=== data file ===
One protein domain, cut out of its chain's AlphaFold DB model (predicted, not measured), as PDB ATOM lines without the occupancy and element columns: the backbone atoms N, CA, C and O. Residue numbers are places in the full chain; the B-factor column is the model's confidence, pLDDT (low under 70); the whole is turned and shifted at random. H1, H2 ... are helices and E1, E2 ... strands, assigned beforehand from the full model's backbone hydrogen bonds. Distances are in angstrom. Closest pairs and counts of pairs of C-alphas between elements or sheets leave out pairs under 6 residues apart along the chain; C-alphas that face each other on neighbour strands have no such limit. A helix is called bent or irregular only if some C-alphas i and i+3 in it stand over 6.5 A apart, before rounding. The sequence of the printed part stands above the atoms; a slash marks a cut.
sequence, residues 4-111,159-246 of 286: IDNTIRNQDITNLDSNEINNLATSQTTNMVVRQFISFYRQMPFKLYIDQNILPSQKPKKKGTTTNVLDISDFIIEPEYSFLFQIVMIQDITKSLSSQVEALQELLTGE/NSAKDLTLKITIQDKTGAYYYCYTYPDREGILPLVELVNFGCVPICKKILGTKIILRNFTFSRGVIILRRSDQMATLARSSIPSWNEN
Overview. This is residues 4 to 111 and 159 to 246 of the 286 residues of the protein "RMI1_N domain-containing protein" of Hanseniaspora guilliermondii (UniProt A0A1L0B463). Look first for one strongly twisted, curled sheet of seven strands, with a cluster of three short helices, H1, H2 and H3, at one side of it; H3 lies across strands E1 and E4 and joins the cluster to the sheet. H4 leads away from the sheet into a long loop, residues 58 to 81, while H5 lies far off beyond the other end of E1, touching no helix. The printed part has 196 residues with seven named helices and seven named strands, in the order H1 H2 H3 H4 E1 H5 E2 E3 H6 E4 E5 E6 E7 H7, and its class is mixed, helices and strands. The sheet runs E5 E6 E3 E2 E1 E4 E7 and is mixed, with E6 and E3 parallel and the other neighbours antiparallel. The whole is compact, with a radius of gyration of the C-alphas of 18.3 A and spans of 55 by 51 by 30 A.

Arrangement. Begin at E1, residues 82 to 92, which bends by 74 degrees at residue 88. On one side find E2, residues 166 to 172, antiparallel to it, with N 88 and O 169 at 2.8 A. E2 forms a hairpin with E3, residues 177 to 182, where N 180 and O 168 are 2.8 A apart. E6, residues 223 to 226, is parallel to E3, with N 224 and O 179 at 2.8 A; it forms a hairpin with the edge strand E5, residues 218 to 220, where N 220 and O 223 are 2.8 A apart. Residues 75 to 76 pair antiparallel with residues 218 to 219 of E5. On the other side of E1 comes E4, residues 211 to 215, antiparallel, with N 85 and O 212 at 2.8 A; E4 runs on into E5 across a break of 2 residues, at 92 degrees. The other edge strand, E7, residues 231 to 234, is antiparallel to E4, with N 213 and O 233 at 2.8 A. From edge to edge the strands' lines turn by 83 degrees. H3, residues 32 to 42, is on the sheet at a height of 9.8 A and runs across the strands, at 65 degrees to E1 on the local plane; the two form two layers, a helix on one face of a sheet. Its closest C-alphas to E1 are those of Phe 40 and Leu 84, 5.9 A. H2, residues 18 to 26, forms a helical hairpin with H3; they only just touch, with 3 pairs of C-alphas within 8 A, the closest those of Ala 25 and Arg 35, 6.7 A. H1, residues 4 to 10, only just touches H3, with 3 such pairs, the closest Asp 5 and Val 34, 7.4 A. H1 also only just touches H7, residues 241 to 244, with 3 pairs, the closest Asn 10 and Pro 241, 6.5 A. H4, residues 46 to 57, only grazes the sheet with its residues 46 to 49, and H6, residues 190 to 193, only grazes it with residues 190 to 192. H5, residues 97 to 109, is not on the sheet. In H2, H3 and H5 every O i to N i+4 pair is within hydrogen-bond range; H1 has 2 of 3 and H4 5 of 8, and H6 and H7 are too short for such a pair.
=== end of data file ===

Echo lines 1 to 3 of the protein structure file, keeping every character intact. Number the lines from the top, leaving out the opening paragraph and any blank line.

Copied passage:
sequence, residues 4-111,159-246 of 286: IDNTIRNQDITNLDSNEINNLATSQTTNMVVRQFISFYRQMPFKLYIDQNILPSQKPKKKGTTTNVLDISDFIIEPEYSFLFQIVMIQDITKSLSSQVEALQELLTGE/NSAKDLTLKITIQDKTGAYYYCYTYPDREGILPLVELVNFGCVPICKKILGTKIILRNFTFSRGVIILRRSDQMATLARSSIPSWNEN
Overview. This is residues 4 to 111 and 159 to 246 of the 286 residues of the protein "RMI1_N domain-containing protein" of Hanseniaspora guilliermondii (UniProt A0A1L0B463). Look first for one strongly twisted, curled sheet of seven strands, with a cluster of three short helices, H1, H2 and H3, at one side of it; H3 lies across strands E1 and E4 and joins the cluster to the sheet. H4 leads away from the sheet into a long loop, residues 58 to 81, while H5 lies far off beyond the other end of E1, touching no helix. The printed part has 196 residues with seven named helices and seven named strands, in the order H1 H2 H3 H4 E1 H5 E2 E3 H6 E4 E5 E6 E7 H7, and its class is mixed, helices and strands. The sheet runs E5 E6 E3 E2 E1 E4 E7 and is mixed, with E6 and E3 parallel and the other neighbours antiparallel. The whole is compact, with a radius of gyration of the C-alphas of 18.3 A and spans of 55 by 51 by 30 A.

Arrangement. Begin at E1, residues 82 to 92, which bends by 74 degrees at residue 88. On one side find E2, residues 166 to 172, antiparallel to it, with N 88 and O 169 at 2.8 A. E2 forms a hairpin with E3, residues 177 to 182, where N 180 and O 168 are 2.8 A apart. E6, residues 223 to 226, is parallel to E3, with N 224 and O 179 at 2.8 A; it forms a hairpin with the edge strand E5, residues 218 to 220, where N 220 and O 223 are 2.8 A apart. Residues 75 to 76 pair antiparallel with residues 218 to 219 of E5. On the other side of E1 comes E4, residues 211 to 215, antiparallel, with N 85 and O 212 at 2.8 A; E4 runs on into E5 across a break of 2 residues, at 92 degrees. The other edge strand, E7, residues 231 to 234, is antiparallel to E4, with N 213 and O 233 at 2.8 A. From edge to edge the strands' lines turn by 83 degrees. H3, residues 32 to 42, is on the sheet at a height of 9.8 A and runs across the strands, at 65 degrees to E1 on the local plane; the two form two layers, a helix on one face of a sheet. Its closest C-alphas to E1 are those of Phe 40 and Leu 84, 5.9 A. H2, residues 18 to 26, forms a helical hairpin with H3; they only just touch, with 3 pairs of C-alphas within 8 A, the closest those of Ala 25 and Arg 35, 6.7 A. H1, residues 4 to 10, only just touches H3, with 3 such pairs, the closest Asp 5 and Val 34, 7.4 A. H1 also only just touches H7, residues 241 to 244, with 3 pairs, the closest Asn 10 and Pro 241, 6.5 A. H4, residues 46 to 57, only grazes the sheet with its residues 46 to 49, and H6, residues 190 to 193, only grazes it with residues 190 to 192. H5, residues 97 to 109, is not on the sheet. In H2, H3 and H5 every O i to N i+4 pair is within hydrogen-bond range; H1 has 2 of 3 and H4 5 of 8, and H6 and H7 are too short for such a pair.